11 August 2011

Xinhua/Global Times: “China’s Carrier Sails into New Era”

China’s Carrier Sails into New Era,” Xinhua, 11 August 2011.

The maiden voyage had long been expected. Preparations for the trial were visible from many points around Dalian and had been regularly photographed and documented online by military enthusiasts.

China officially acknowledged the refurbishing project of the aircraft carrier only last month, saying the vessel will be used as a platform for “research, experiments and training” and would take a long time to become fully operational.

Peng Guangqian, a military strategist, told the Global Times that the test trial is significant for China’s military development, but people should not attach too much significance to it.

“It is a big thing for China’s military, but aircraft carriers are nothing new in the world, and the current one, built mainly for training, will not have a major strategic impact on the global stage,” Peng said.

“China’s ‘starter carrier’ is of very limited military utility, and will primarily serve to confer prestige on a rising great power, help the military master basic procedures, and to project a bit of power,” Reuters quoted Andrew Erickson, an associate professor in the US Naval War College’s Strategic Research Department, as saying.

“The carrier’s maiden voyage appears to be a show cruise conducted close to home to both make the vessel a bit less accessible to prying eyes and also keep it near its home port if any mechanical problems materialize,” Erickson said. …

(Source: Global Times)

For the latest on the ex-Varyag’s sea trials, see Andrew Erickson and Gabe Collins, “China Realizes Carrier Dream,” The Diplomat, 10 August 2011.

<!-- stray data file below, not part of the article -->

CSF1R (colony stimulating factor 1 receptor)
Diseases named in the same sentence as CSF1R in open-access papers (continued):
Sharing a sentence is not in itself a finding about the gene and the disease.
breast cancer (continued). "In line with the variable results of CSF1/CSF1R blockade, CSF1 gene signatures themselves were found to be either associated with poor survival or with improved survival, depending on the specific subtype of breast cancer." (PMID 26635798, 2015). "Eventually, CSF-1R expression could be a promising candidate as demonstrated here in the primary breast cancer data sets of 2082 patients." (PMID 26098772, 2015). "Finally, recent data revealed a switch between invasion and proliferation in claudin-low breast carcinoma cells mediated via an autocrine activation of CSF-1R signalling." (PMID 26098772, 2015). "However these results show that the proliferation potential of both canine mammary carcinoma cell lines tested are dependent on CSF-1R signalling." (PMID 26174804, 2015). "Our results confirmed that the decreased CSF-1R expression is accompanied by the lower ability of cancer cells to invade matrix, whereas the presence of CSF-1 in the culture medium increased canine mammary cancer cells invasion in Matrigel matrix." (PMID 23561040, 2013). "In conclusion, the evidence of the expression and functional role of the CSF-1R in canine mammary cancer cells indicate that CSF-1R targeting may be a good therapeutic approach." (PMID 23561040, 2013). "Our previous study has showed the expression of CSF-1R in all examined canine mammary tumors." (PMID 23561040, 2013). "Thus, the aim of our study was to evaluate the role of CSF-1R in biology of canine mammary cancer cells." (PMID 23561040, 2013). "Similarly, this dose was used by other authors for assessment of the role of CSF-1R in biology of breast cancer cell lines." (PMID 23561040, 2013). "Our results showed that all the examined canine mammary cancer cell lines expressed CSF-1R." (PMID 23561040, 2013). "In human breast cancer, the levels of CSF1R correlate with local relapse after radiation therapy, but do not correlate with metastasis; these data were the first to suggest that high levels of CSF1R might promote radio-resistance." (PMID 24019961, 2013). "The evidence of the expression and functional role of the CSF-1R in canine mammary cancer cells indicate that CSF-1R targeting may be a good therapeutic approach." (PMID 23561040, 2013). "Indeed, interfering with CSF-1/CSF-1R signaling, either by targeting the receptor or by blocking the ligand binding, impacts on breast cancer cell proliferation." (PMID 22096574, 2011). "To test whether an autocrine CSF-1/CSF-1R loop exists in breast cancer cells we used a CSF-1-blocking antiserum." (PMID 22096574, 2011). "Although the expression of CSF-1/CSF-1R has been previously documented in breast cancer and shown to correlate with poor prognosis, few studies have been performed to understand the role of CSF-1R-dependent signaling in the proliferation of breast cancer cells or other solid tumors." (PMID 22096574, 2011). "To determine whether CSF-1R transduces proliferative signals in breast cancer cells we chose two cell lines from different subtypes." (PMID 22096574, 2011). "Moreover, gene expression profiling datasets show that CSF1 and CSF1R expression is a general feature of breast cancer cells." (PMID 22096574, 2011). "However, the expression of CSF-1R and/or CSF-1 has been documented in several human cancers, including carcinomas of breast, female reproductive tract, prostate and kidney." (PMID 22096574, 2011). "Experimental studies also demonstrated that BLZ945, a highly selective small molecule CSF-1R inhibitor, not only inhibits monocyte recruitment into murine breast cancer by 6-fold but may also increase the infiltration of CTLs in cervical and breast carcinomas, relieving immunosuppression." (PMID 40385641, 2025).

For the longer analysis on which that post is based, see Gabe Collins and Andrew Erickson, “China’s ‘Starter Carrier’ Goes to Sea,” China SignPost™ (洞察中国), No. 43 (9 August 2011).

For an assessment of the larger implications of China’s deck aviation development, see Abraham M. Denmark, Andrew S. Erickson, and Gabriel Collins, “Should We Be Afraid of China’s New Aircraft Carrier? Not yet.,” Foreign Policy, 27 June 2011.

For operational aspects of China’s first carrier-capable aircraft, see Gabe Collins and Andrew Erickson, “Flying Shark” Gaining Altitude: How might new J-15 strike fighter improve China’s maritime air warfare ability?,” China SignPost™ (洞察中国), No. 38 (7 June 2011).

For drivers and constraints concerning Chinese deck aviation, see Gabe Collins and Andrew Erickson, “The ‘Flying Shark’ Prepares to Roam the Seas: Strategic pros and cons of China’s aircraft carrier program,” China SignPost™ (洞察中国), No. 35 (18 May 2011).

For relevant defense industrial factors, see Gabe Collins and Andrew Erickson, “LNG Carriers to Aircraft Carriers? Assessing the potential for crossover between civilian and military shipbuilding in China,” China SignPost™ (洞察中国), No. 12 (18 December 2010).

For an early assessment of Chinese aircraft carrier options, see Andrew S. Erickson and Andrew R. Wilson, “China’s Aircraft Carrier Dilemma,” Naval War College Review, 59. 4 (Autumn 2006): 13-45.